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I've been offered a mortgage for 75,000 for a term of 12 yrs. The interest rate is fixed for 2 yrs at 1.89% and after the 2 yrs, the interest goes up to 3.6% for 10 yrs. But when I remortgage at the end of the 2 yrs, will I still be paying (old lender) the amount that was originally forecast ie 1.89% for 2 yrs + 3.6% for 10 yrs?

ie current offer says when I borrow 75,000 for 12 yrs I will be paying back 94,000 altogether. So, after 2 yrs (when fixed term ends and 10 yrs is left) when I borrow from a new lender and pay this loan, will I still be paying them the 94,000?

The figures above are not accurate; roughly what was in the offer.

ADDENDUM:

I now have more information to substantiate the correct answers by @Hart CO and @D Stanley. I have seen the mortgage illustration (also called the amortization schedule) which clearly demonstrates that the interest I pay for the first 2 yrs is only 1.89% of the remaining amount each month.

The monthly interest = Remaining Amount x Monthly Interest
Remaining amount at first month = 75,000
Monthly Interest = (1.89 / 100) / 12 = 0.001575
Interest at first month = 75,000 x 0.001575 = 118.125

If in the first month, I pay 500 then 
500 - 118.25 = 381.75
381.75 goes towards capital repayment.
So when you come to the next month, the Remaining Amount is only 
75,000 - 381.75 = 74,618.25
  • Are you saying that some of the interest is deferred for 2 years, or are you guessing that you will be accruing interest for 2 years? – D Stanley Feb 13 at 14:19
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    Are you talking about a variable mortgage, and planning to change lenders at the first adjustment? Note - please add a country tag, it might make a difference. – JoeTaxpayer Feb 13 at 14:39
  • @D Stanley, sorry I didn't get your question fully, but I have edited my question to make it clearer. – Sumith Feb 13 at 14:40
  • @ JoeTaxpayer; yes it is a variable mortgage and yes I am taking about leaving at the first adjustment. I have now added a country tag - UK. – Sumith Feb 13 at 14:42
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It depends on the term of the loan.

If the loan is just structured as a step-rate loan that gives you a lower rate upfront and a higher rate later on, then after 2 years you would owe the remaining principal amount (the original 75,000 less the total principal paid in each payment). You would not owe the interest over the remainder of the loan.

If the teaser rate includes "deferred interest", then you would owe the amount of interest that is deferred from your first payments, so you will still owe 75,000 minus the principal paid, plus the amount of deferred interest.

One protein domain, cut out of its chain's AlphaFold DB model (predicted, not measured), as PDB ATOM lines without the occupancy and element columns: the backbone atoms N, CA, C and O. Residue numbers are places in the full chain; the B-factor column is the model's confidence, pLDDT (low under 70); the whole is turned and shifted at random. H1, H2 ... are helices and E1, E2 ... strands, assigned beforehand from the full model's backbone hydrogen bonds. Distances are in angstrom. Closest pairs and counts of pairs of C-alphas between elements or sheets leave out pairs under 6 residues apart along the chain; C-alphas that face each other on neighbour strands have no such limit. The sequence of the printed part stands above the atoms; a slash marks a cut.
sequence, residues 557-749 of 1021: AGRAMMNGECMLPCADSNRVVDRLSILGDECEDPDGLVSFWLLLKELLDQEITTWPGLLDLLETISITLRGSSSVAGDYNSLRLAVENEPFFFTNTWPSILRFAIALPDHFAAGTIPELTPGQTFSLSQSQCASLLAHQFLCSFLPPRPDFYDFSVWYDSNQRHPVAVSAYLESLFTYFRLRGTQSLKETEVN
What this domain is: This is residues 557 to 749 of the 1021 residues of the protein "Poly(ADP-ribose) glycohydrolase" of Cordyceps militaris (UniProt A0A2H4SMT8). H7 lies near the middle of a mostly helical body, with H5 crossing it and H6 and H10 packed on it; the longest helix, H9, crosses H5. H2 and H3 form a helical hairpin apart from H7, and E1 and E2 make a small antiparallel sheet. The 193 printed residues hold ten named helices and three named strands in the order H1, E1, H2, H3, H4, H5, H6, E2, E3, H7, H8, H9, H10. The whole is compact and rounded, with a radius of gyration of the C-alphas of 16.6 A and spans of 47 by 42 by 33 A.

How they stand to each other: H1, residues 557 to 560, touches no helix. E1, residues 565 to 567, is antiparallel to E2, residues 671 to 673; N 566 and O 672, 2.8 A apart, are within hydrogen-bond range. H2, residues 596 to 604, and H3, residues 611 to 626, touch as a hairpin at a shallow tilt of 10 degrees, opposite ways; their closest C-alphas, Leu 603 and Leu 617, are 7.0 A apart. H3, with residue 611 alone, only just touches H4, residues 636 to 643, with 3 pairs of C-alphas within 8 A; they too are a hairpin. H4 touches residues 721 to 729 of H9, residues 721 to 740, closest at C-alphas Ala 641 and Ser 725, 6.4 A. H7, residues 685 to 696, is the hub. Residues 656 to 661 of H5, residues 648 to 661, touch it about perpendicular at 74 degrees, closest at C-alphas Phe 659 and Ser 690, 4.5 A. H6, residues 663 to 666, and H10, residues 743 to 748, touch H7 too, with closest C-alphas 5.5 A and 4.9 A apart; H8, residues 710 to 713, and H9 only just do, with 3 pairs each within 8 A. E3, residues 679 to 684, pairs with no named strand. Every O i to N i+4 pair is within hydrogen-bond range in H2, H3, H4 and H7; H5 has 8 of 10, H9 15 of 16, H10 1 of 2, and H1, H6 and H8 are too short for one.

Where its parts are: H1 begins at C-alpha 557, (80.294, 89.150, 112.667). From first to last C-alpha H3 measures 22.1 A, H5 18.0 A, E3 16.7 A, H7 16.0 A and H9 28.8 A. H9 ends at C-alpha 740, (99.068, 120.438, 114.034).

Worst case, if the loan is a "interest-first" loan, then you haven't paid any principal yes, and would owe the total 94,000 minus anything you've paid to date. Those loans are more commonly found as car loans for those with bad credit, though (I've never heard of one on a mortgage).

Most likely you will owe between 60,000 and 70,000 after two years, depending on how the payments are calculated and whether any interest was accrued from the initial period.

  • thanks, I have up-voted. But apparently my vote will show only when I have earned enough reputation :) – Sumith Feb 13 at 15:46
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    UK fixed term mortgages are almost always like the first of your cases. – AakashM Feb 14 at 14:45
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Whether or not you can save money by refinancing after your initial rate expires depends on whether your mortgage terms include a penalty for early repayment (early repayment charges), interest rates in two years, term of the new loan, and how much refinancing costs (appraisal and/or other fees).

If there are no early repayment charges then after 2 years you'd secure a new loan which would satisfy the remaining balance of your initial loan and there would be no obligation to the initial lender after that point. So if you were able to refinance to a lower interest rate for the remaining 10 years you'd pay less than the 94,000 projected from your first mortgage (assuming refinancing costs don't gobble up the savings).

Some people pay more in the long-run by refinancing because they refinance for a longer term to reduce payments now, or because they neglect to properly account for fees. Many more people pay more in the long-run by taking out equity when they refinance (refinancing more than they owed on their initial loan) to satisfy more immediate needs for cash.

Edit: I didn't realize interest-only loans were an option in the UK, but the idea is the same, you'd just not have any reduction in principal at time of refinance. An interest-only mortgage seems like a bad idea for most people.

  • thanks, I have up-voted. But apparently my vote will show only when I have earned enough reputation :) – Sumith Feb 13 at 15:46
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    As you'd expect, in the UK, an interest-only mortgage is not recommended for the property you live in, but is very common for rental properties. – Steve Melnikoff Feb 13 at 16:08
  • A friend in Stockholm explained that the waiting list for a decent rental is so long (literally 10+ years) that it makes more sense to just buy an apartment with an interest-only mortgage. – chepner Feb 18 at 17:02

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